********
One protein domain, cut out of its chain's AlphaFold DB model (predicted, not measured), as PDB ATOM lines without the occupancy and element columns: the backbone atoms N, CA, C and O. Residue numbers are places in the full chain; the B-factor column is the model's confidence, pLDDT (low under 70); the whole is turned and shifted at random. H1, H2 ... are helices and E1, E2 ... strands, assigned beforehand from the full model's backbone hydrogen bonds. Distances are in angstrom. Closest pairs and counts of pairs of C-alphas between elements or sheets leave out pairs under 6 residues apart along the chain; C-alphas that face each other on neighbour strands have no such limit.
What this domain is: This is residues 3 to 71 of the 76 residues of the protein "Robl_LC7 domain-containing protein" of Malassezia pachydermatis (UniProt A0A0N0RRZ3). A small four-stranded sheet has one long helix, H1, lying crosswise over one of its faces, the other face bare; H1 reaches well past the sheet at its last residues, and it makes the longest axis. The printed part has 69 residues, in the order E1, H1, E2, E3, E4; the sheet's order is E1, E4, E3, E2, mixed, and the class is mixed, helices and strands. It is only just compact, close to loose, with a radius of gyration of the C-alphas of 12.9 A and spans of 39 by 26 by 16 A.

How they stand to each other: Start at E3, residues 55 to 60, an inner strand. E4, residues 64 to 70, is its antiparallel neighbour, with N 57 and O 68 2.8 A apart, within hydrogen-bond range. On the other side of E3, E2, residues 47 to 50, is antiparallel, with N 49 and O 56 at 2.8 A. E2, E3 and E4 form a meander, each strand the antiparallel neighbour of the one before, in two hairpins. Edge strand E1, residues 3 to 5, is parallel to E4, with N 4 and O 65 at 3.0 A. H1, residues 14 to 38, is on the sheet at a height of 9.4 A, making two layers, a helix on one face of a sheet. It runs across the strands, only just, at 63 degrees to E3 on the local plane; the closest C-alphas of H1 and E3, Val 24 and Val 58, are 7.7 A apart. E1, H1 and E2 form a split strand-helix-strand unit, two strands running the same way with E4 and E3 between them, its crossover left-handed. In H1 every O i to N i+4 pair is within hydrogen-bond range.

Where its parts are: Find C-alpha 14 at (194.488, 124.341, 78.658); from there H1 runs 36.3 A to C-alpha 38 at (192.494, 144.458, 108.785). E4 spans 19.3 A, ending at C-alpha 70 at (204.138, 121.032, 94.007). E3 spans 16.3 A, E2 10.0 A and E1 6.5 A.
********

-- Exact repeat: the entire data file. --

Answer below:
One protein domain, cut out of its chain's AlphaFold DB model (predicted, not measured), as PDB ATOM lines without the occupancy and element columns: the backbone atoms N, CA, C and O. Residue numbers are places in the full chain; the B-factor column is the model's confidence, pLDDT (low under 70); the whole is turned and shifted at random. H1, H2 ... are helices and E1, E2 ... strands, assigned beforehand from the full model's backbone hydrogen bonds. Distances are in angstrom. Closest pairs and counts of pairs of C-alphas between elements or sheets leave out pairs under 6 residues apart along the chain; C-alphas that face each other on neighbour strands have no such limit.
What this domain is: This is residues 3 to 71 of the 76 residues of the protein "Robl_LC7 domain-containing protein" of Malassezia pachydermatis (UniProt A0A0N0RRZ3). A small four-stranded sheet has one long helix, H1, lying crosswise over one of its faces, the other face bare; H1 reaches well past the sheet at its last residues, and it makes the longest axis. The printed part has 69 residues, in the order E1, H1, E2, E3, E4; the sheet's order is E1, E4, E3, E2, mixed, and the class is mixed, helices and strands. It is only just compact, close to loose, with a radius of gyration of the C-alphas of 12.9 A and spans of 39 by 26 by 16 A.

How they stand to each other: Start at E3, residues 55 to 60, an inner strand. E4, residues 64 to 70, is its antiparallel neighbour, with N 57 and O 68 2.8 A apart, within hydrogen-bond range. On the other side of E3, E2, residues 47 to 50, is antiparallel, with N 49 and O 56 at 2.8 A. E2, E3 and E4 form a meander, each strand the antiparallel neighbour of the one before, in two hairpins. Edge strand E1, residues 3 to 5, is parallel to E4, with N 4 and O 65 at 3.0 A. H1, residues 14 to 38, is on the sheet at a height of 9.4 A, making two layers, a helix on one face of a sheet. It runs across the strands, only just, at 63 degrees to E3 on the local plane; the closest C-alphas of H1 and E3, Val 24 and Val 58, are 7.7 A apart. E1, H1 and E2 form a split strand-helix-strand unit, two strands running the same way with E4 and E3 between them, its crossover left-handed. In H1 every O i to N i+4 pair is within hydrogen-bond range.

Where its parts are: Find C-alpha 14 at (194.488, 124.341, 78.658); from there H1 runs 36.3 A to C-alpha 38 at (192.494, 144.458, 108.785). E4 spans 19.3 A, ending at C-alpha 70 at (204.138, 121.032, 94.007). E3 spans 16.3 A, E2 10.0 A and E1 6.5 A.